Solidarity is unity built through the adoption of a common cause or a shared interest. To be in solidarity creates a united front for people moving together to the same end. At QC Family Tree, we work to be in solidarity with the poor, acting against racism and oppressive economic conditions in order to reflect the kin-dom of God in the world.
The shared meal is a powerful image of the possibility of solidarity. A good time around the table has the potential to remind us of our common bonds - stomachs that growl and traditions for feeding them. But nothing magical happens around a table. In fact, the proximity of a table sometimes just reproduces injustice, rather than negating it. Solidarity is not built by pretending that we are all the same, but by the conscious work of understanding our differences. If the nourishment of a shared meal does not propel us to deepen our justice work, then we’re not building solidarity, just playing pretend.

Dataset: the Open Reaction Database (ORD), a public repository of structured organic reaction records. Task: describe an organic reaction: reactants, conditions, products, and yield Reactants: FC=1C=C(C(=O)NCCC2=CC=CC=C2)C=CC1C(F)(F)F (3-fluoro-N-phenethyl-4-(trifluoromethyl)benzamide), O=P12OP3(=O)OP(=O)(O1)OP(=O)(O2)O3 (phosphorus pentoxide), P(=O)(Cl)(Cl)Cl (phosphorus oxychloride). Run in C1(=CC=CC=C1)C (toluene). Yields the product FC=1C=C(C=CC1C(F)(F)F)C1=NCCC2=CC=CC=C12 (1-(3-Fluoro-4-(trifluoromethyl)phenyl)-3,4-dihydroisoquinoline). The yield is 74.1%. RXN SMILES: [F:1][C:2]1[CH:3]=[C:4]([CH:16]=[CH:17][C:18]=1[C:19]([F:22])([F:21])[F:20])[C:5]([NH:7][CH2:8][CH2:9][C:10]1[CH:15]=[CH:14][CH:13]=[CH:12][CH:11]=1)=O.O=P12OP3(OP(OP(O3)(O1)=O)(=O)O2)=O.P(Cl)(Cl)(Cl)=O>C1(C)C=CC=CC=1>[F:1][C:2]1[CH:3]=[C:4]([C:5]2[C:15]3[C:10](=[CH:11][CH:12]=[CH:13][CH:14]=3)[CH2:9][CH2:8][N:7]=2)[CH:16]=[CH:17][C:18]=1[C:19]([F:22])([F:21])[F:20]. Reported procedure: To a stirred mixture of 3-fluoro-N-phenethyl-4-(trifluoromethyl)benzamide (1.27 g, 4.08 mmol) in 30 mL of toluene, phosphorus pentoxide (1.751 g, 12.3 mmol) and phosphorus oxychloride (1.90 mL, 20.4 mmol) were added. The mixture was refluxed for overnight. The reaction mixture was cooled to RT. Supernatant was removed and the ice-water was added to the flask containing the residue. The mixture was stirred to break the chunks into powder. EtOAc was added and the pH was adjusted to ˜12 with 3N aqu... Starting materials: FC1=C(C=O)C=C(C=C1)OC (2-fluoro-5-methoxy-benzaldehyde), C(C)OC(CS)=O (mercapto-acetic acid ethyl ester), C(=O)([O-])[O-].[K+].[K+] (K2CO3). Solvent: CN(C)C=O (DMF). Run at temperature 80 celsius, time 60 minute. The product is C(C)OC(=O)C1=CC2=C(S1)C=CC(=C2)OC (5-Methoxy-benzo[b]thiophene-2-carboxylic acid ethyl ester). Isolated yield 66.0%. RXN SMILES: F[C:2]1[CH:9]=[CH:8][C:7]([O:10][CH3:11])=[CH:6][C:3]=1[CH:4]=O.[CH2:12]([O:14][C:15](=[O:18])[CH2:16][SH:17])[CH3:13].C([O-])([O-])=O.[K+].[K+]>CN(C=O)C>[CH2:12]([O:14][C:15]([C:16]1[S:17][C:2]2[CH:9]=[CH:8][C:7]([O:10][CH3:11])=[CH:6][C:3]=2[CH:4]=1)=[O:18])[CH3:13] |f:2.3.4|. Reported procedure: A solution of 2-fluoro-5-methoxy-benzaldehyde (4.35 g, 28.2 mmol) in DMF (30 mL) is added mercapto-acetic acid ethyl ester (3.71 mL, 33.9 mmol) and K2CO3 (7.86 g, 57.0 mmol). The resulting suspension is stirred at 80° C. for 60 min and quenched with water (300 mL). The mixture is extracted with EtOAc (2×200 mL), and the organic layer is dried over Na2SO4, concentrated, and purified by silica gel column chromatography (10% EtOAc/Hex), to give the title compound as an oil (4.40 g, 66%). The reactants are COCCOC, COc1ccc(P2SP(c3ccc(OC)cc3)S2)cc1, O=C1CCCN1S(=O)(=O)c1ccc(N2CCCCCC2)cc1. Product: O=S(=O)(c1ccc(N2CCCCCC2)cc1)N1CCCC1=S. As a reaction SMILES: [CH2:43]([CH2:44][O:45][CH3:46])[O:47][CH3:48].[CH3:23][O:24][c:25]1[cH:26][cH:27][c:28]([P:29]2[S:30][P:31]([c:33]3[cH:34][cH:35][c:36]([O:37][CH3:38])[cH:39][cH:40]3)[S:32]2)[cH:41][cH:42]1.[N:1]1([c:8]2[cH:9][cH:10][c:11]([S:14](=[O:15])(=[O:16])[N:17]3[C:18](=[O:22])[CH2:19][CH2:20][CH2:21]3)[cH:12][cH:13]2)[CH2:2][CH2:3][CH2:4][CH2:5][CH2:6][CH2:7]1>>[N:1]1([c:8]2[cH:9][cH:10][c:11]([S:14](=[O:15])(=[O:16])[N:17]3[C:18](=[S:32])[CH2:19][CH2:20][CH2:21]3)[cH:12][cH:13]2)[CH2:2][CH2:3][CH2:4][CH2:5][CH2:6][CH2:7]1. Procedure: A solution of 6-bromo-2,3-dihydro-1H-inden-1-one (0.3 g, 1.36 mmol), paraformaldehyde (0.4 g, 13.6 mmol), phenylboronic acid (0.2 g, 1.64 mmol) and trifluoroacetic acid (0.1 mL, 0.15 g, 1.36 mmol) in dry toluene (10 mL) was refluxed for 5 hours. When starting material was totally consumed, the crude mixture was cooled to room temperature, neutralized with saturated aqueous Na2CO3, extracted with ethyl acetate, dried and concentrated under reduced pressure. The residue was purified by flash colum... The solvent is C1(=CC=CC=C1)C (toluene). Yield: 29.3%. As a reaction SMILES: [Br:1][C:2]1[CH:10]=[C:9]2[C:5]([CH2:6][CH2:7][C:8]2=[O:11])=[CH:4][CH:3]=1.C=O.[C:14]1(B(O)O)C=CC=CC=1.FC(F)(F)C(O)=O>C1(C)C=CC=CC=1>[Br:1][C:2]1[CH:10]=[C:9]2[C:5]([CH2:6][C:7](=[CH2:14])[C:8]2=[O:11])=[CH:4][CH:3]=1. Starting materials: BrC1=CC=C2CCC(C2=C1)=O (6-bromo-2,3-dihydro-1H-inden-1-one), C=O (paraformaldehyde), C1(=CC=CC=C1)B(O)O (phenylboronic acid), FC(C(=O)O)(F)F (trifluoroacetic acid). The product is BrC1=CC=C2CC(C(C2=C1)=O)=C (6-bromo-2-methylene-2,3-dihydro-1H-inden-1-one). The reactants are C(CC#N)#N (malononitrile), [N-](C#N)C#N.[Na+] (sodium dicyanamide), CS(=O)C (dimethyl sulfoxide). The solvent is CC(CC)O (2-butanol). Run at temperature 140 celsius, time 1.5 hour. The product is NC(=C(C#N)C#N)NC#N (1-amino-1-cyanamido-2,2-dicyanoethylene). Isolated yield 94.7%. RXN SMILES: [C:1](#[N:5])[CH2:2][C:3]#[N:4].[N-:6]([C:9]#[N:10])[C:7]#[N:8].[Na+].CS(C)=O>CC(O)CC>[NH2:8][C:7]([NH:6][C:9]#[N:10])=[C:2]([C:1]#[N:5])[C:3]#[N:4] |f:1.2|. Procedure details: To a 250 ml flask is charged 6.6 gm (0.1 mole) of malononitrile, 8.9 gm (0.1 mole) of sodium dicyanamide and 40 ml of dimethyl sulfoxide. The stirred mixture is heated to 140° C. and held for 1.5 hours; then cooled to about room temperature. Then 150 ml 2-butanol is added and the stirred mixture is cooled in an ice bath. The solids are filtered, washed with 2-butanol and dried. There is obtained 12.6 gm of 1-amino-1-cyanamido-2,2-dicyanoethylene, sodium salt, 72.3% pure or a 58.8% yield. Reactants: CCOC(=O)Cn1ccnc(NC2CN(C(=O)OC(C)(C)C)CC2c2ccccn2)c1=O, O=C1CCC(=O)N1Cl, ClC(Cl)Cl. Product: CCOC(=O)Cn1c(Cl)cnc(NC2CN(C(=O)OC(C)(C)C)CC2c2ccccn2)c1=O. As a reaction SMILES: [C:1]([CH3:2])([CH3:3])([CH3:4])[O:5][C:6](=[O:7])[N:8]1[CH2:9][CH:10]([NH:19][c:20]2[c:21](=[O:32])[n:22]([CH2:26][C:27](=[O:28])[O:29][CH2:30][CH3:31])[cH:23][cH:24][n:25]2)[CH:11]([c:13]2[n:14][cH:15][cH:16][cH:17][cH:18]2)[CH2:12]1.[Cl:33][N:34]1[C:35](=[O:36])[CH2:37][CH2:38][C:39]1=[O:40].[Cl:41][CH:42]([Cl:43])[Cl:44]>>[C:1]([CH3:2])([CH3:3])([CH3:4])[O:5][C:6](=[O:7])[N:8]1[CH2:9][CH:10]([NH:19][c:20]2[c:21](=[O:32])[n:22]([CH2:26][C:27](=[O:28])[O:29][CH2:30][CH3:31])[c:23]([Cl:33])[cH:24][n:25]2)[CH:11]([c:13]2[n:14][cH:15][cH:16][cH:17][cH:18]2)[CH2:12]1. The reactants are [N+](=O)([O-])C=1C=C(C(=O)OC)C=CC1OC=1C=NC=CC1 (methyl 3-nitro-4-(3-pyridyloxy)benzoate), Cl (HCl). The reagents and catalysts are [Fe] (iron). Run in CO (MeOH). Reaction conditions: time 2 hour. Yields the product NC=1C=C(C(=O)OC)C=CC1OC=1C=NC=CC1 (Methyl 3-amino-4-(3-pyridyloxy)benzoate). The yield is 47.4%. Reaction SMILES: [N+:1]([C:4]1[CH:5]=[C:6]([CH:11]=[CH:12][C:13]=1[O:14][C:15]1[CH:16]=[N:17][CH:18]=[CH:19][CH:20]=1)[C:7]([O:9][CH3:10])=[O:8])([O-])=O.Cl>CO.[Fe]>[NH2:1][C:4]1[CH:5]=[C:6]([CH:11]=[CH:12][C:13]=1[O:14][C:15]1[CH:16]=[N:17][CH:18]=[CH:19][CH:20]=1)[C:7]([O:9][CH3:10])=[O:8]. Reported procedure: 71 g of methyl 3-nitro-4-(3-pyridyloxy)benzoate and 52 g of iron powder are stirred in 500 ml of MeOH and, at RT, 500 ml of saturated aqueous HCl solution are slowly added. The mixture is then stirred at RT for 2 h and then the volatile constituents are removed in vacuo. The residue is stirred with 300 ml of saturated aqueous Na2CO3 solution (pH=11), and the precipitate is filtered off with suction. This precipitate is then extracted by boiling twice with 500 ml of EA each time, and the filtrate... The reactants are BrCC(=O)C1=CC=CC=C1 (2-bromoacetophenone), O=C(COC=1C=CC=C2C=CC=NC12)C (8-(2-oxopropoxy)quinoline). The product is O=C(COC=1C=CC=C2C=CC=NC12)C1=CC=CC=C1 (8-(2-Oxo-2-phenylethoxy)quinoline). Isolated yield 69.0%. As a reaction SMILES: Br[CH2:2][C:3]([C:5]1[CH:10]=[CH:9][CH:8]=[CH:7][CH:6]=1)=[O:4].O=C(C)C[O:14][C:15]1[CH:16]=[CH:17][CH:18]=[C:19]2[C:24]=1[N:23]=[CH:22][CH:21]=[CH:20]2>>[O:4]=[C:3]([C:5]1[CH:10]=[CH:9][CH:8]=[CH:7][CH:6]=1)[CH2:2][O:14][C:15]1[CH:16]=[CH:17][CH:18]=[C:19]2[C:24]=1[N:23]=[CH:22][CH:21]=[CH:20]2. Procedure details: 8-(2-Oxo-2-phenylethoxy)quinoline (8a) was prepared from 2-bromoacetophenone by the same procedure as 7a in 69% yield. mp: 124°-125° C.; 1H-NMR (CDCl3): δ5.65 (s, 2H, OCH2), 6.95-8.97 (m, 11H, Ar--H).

For those with some level of privilege, solidarity is costly. But it is also life. It requires the denial of self and the reordering of narrow individual interests in order to achieve the good of a collective. It requires sacrificing power and prestige and position and authority in order to adopt the cause of the oppressed for justice in the world. Common cause with neighbors only happens when those with privilege are ready to lay their privilege down, and to use it in costly ways in concert with the poor and oppressed.
Food helps that hard work along, of course. Food is culture, and the exchange of hospitality and the sharing of culture can open people to insight none of us might otherwise receive. Everybody’s gotta eat. If we can use our tables to organize solidarity for those who are hungry, and to drive a hunger for justice for those with excess, well, that sounds delicious.
- Greg Jarrell